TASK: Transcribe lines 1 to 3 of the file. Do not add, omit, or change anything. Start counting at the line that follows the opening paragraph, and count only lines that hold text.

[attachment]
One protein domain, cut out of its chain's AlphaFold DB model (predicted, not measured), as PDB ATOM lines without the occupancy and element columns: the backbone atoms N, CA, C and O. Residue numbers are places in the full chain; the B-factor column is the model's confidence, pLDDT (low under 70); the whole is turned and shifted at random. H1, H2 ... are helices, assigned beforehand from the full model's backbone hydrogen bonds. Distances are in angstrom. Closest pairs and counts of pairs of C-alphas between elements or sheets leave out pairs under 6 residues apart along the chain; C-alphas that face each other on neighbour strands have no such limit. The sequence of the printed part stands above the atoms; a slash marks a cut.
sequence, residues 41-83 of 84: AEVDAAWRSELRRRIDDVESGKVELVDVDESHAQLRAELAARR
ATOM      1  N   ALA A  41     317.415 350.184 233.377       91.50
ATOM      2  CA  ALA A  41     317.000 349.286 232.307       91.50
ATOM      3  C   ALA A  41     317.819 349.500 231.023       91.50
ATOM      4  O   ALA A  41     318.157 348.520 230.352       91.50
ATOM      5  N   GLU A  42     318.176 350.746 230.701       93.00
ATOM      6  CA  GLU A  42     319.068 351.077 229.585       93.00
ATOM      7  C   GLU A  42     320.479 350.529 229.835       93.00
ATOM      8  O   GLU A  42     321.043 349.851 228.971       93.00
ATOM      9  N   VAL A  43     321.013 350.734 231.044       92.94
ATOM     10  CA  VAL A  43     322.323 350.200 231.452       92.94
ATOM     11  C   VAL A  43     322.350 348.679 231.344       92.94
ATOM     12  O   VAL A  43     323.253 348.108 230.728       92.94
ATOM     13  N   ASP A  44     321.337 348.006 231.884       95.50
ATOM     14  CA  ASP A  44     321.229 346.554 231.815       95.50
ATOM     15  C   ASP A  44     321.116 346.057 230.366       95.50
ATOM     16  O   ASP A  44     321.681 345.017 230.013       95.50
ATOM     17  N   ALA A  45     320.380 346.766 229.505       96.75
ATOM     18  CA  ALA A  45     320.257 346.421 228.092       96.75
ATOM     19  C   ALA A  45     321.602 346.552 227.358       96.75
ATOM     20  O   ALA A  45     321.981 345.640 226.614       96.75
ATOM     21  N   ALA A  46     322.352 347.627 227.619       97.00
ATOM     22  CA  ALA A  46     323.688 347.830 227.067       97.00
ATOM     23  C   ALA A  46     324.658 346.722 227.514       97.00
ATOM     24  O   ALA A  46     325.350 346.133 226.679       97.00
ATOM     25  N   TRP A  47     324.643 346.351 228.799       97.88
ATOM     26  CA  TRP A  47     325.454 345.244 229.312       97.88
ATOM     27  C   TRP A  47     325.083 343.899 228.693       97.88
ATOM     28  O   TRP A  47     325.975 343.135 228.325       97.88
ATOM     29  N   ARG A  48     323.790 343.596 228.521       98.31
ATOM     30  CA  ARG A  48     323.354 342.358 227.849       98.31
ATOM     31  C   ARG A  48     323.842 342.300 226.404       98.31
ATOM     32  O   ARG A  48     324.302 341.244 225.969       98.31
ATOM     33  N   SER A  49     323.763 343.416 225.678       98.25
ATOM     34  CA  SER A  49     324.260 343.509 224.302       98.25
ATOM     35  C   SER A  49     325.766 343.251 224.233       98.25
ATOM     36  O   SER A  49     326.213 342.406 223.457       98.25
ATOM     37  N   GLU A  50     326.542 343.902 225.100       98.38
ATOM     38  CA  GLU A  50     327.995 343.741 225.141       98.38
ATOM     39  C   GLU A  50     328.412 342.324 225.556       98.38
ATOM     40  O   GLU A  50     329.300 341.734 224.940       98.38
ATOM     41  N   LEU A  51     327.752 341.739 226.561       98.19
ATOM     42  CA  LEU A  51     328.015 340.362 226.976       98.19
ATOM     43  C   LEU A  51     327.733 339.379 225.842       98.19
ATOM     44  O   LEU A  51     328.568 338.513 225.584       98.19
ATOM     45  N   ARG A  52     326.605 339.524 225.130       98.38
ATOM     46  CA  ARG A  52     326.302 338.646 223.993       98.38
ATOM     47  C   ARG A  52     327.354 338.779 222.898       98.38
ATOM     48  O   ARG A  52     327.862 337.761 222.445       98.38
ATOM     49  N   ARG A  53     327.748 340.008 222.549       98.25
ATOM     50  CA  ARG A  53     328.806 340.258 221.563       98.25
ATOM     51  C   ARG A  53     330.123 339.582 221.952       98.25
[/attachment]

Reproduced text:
sequence, residues 41-83 of 84: AEVDAAWRSELRRRIDDVESGKVELVDVDESHAQLRAELAARR
ATOM      1  N   ALA A  41     317.415 350.184 233.377       91.50
ATOM      2  CA  ALA A  41     317.000 349.286 232.307       91.50